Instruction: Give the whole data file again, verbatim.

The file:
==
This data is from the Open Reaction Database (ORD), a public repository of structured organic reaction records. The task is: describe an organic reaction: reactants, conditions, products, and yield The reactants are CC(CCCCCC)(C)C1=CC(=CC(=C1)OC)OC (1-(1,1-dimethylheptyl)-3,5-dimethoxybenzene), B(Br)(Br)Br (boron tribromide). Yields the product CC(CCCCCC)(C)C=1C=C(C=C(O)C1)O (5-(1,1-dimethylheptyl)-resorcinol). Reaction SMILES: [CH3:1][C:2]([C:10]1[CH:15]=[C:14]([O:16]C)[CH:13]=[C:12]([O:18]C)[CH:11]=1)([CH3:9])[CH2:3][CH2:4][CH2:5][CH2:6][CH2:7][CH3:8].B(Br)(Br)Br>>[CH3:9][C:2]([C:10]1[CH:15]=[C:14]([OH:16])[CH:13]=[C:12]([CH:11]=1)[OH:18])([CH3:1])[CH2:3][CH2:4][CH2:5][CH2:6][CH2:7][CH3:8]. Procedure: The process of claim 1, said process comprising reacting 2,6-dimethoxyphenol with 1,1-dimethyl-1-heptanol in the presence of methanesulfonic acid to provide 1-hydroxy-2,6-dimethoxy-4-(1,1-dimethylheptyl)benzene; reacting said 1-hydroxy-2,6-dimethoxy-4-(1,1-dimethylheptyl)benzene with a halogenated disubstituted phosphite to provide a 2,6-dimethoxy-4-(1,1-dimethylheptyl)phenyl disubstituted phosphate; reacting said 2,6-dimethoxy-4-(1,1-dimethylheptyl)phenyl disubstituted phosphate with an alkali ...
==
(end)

This data is from the Open Reaction Database (ORD), a public repository of structured organic reaction records. The task is: describe an organic reaction: reactants, conditions, products, and yield The reactants are CC(CCCCCC)(C)C1=CC(=CC(=C1)OC)OC (1-(1,1-dimethylheptyl)-3,5-dimethoxybenzene), B(Br)(Br)Br (boron tribromide). Yields the product CC(CCCCCC)(C)C=1C=C(C=C(O)C1)O (5-(1,1-dimethylheptyl)-resorcinol). Reaction SMILES: [CH3:1][C:2]([C:10]1[CH:15]=[C:14]([O:16]C)[CH:13]=[C:12]([O:18]C)[CH:11]=1)([CH3:9])[CH2:3][CH2:4][CH2:5][CH2:6][CH2:7][CH3:8].B(Br)(Br)Br>>[CH3:9][C:2]([C:10]1[CH:15]=[C:14]([OH:16])[CH:13]=[C:12]([CH:11]=1)[OH:18])([CH3:1])[CH2:3][CH2:4][CH2:5][CH2:6][CH2:7][CH3:8]. Procedure: The process of claim 1, said process comprising reacting 2,6-dimethoxyphenol with 1,1-dimethyl-1-heptanol in the presence of methanesulfonic acid to provide 1-hydroxy-2,6-dimethoxy-4-(1,1-dimethylheptyl)benzene; reacting said 1-hydroxy-2,6-dimethoxy-4-(1,1-dimethylheptyl)benzene with a halogenated disubstituted phosphite to provide a 2,6-dimethoxy-4-(1,1-dimethylheptyl)phenyl disubstituted phosphate; reacting said 2,6-dimethoxy-4-(1,1-dimethylheptyl)phenyl disubstituted phosphate with an alkali ...